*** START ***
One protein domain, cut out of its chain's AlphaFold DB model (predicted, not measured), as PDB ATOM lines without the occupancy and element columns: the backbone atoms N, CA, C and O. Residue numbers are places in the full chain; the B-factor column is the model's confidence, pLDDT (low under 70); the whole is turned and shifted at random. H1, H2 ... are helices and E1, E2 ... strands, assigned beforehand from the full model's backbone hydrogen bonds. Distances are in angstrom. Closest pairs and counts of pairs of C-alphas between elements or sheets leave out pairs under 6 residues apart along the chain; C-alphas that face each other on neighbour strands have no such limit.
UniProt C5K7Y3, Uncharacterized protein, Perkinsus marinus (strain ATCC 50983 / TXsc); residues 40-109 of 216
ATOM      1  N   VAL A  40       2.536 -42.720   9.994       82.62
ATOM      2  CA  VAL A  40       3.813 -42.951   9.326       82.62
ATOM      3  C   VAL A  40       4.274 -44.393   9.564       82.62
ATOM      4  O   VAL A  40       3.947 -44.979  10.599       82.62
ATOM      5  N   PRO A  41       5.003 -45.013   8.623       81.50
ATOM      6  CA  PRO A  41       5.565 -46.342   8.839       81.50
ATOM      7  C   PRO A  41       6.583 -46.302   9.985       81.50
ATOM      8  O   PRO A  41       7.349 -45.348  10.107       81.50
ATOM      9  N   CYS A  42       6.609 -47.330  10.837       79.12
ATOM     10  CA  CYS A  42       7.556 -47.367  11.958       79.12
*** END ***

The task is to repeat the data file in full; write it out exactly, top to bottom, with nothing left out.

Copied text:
One protein domain, cut out of its chain's AlphaFold DB model (predicted, not measured), as PDB ATOM lines without the occupancy and element columns: the backbone atoms N, CA, C and O. Residue numbers are places in the full chain; the B-factor column is the model's confidence, pLDDT (low under 70); the whole is turned and shifted at random. H1, H2 ... are helices and E1, E2 ... strands, assigned beforehand from the full model's backbone hydrogen bonds. Distances are in angstrom. Closest pairs and counts of pairs of C-alphas between elements or sheets leave out pairs under 6 residues apart along the chain; C-alphas that face each other on neighbour strands have no such limit.
UniProt C5K7Y3, Uncharacterized protein, Perkinsus marinus (strain ATCC 50983 / TXsc); residues 40-109 of 216
ATOM      1  N   VAL A  40       2.536 -42.720   9.994       82.62
ATOM      2  CA  VAL A  40       3.813 -42.951   9.326       82.62
ATOM      3  C   VAL A  40       4.274 -44.393   9.564       82.62
ATOM      4  O   VAL A  40       3.947 -44.979  10.599       82.62
ATOM      5  N   PRO A  41       5.003 -45.013   8.623       81.50
ATOM      6  CA  PRO A  41       5.565 -46.342   8.839       81.50
ATOM      7  C   PRO A  41       6.583 -46.302   9.985       81.50
ATOM      8  O   PRO A  41       7.349 -45.348  10.107       81.50
ATOM      9  N   CYS A  42       6.609 -47.330  10.837       79.12
ATOM     10  CA  CYS A  42       7.556 -47.367  11.958       79.12